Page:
Natural Menopause Causes
The majority of women go through natural menopause. This means that the end of their reproductive functions take place due to natural, biological causes, not a surgical or pharmacological intervention.
The main cause of natural menopause is the age-related depletion of a woman's ovarian reserve, triggering hormonal imbalance.
Ovarian Egg Depletion
Ovarian reserve is the ability of the ovaries to produce viable oocytes (eggs) that can be released on ovulation and used for conception. The state of one's ovarian reserve depends on two characteristics: egg quantity and quality.
Egg quantity. Women are born with a lifetime supply of eggs. Throughout life, their number gradually decreases at various speeds until it reaches depletion at menopause.
Egg quality. At the same time, egg quality - that is, their DNA composition - is affected by the aging process, leading to chromosomal abnormalities within the eggs, which render them unviable for conception.
Hormonal Fluctuations during Menopause
As aforementioned, depleting ovarian reserve triggers massive hormonal fluctuations, marking the onset of perimenopause.
The eggs in the ovaries are stored in follicles, which support their growth and maturation. Follicles produce estrogen in the first part of the menstrual cycle. Upon ovulation, the follicle that released the egg produces progesterone.
With the decline of eggs (followed by their eventual depletion), ovarian hormone production becomes erratic and, then, permanently halts. This is when a woman's fertility ends, and she has reached menopause: there is no more ovulation, no more periods, and no more chances for natural pregnancy.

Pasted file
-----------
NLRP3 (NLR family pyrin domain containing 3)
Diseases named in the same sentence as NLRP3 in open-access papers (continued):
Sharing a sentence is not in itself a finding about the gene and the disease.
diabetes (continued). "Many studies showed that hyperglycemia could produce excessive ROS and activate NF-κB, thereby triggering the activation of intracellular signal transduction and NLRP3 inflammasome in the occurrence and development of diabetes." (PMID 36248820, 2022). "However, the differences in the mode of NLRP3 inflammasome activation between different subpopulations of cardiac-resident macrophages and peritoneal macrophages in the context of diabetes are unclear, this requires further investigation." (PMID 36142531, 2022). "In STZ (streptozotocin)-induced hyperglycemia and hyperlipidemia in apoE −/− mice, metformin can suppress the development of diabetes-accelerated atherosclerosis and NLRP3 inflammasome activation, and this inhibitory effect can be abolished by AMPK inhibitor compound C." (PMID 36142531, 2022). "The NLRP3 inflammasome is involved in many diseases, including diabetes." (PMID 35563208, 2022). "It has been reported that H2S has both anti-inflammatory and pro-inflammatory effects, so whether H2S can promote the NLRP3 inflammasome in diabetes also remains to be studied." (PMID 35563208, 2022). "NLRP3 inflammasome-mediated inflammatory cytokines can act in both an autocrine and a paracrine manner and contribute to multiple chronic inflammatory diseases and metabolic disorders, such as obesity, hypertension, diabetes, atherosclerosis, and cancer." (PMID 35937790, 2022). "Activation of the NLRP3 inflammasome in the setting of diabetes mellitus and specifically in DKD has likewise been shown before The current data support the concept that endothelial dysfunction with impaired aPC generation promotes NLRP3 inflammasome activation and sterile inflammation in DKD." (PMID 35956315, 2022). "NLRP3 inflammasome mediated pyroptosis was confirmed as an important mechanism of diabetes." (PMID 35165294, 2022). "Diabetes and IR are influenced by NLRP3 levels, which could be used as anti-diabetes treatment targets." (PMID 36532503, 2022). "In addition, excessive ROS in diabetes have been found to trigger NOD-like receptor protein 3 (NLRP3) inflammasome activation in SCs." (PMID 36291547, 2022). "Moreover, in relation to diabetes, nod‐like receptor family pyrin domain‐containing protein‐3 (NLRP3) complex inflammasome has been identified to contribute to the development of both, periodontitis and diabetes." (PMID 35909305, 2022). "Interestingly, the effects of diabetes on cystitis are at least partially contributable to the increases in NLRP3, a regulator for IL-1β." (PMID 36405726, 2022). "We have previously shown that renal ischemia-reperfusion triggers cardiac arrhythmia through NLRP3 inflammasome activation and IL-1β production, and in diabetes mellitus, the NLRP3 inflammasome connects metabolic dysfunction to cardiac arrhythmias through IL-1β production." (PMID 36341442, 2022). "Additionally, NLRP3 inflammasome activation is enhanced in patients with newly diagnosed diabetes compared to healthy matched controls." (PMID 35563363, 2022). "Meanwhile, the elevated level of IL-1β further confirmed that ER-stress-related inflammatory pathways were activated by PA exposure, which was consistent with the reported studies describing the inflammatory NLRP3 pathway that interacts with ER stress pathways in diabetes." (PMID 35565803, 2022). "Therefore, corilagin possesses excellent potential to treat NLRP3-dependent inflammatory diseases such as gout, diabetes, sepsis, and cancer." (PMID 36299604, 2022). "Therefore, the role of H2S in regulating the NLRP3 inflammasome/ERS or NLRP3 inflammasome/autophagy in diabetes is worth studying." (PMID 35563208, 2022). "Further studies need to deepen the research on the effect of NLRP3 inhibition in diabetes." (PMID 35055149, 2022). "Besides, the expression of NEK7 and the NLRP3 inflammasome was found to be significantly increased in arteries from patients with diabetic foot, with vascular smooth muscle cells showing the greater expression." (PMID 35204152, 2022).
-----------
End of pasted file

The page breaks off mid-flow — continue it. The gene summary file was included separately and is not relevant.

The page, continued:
Induced Menopause Causes
Some women may undergo induced menopause, which may be due to surgery as well as radio- or chemotherapy.
Menopause due to Surgery
Surgical menopause is menopause that results from bilateral oophorectomy, a surgical removal of both ovaries. Women may undergo an oophorectomy for endometriosis, tubo-ovarian abscesses, ovarian cancer, and other conditions.
Since ovaries produce the majority of estrogen and progesterone, their surgical removal causes abrupt and permanent menopause with intense menopause symptoms, including hot flashes, memory lapses, and loss of libido.
Menopause due to Cancer Treatment
Cancer treatments may also be the cause of menopause. This includes radiation therapy to the pelvis as well as chemotherapy and some forms of hormone therapy, which may disrupt ovarian function. In most cases, their effects are not as abrupt as those of surgical menopause.